All humans are hardwired to connect. Just as we need food, shelter and clothing, human beings also need strong and meaningful relationships to thrive. Restorative practices is an emerging social science that studies how to strengthen relationships between individuals as well as social connections within communities.
Using a restorative approach to support students behaviorally and socially-emotionally is a key component of Rhode Island’s MTSS framework. With restorative practices, staff are building cohesive communities in school buildings and environments. Inevitably, mistakes will be made within the community when individuals behave in ways that harm others and/or the school community. We can leverage this strong community connection to provide structures to repair the harm done.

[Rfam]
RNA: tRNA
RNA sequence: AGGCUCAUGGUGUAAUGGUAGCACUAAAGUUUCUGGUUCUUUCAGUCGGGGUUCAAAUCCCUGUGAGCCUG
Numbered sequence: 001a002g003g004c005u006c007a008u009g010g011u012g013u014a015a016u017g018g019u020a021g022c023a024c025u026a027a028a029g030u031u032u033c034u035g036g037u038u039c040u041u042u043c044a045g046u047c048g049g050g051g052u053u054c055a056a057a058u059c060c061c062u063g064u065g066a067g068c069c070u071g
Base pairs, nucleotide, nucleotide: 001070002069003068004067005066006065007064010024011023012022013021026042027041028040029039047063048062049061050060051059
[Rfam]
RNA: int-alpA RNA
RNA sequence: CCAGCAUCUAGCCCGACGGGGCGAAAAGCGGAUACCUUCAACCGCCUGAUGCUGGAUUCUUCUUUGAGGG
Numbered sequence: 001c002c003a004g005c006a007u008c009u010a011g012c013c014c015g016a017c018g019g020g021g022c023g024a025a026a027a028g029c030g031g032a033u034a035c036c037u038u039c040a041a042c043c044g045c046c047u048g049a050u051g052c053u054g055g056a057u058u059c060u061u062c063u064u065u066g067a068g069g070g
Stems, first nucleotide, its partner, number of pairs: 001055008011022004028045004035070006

In a restorative approach, decisions are made with, rather than for or to, students. Restorative practices offer a continuum of supports, including:
- Affective statements
- Restorative questions
- Brief impromptu conversations
Restorative practices are implemented across the tiers in a MTSS framework. The same teams that support school-wide, Tier 2, and Tier 3 systems also support restorative practices. These teams use data on behavior, engagement, belonging, and safety as well as fidelity of implementation to address questions about the effectiveness of restorative practices.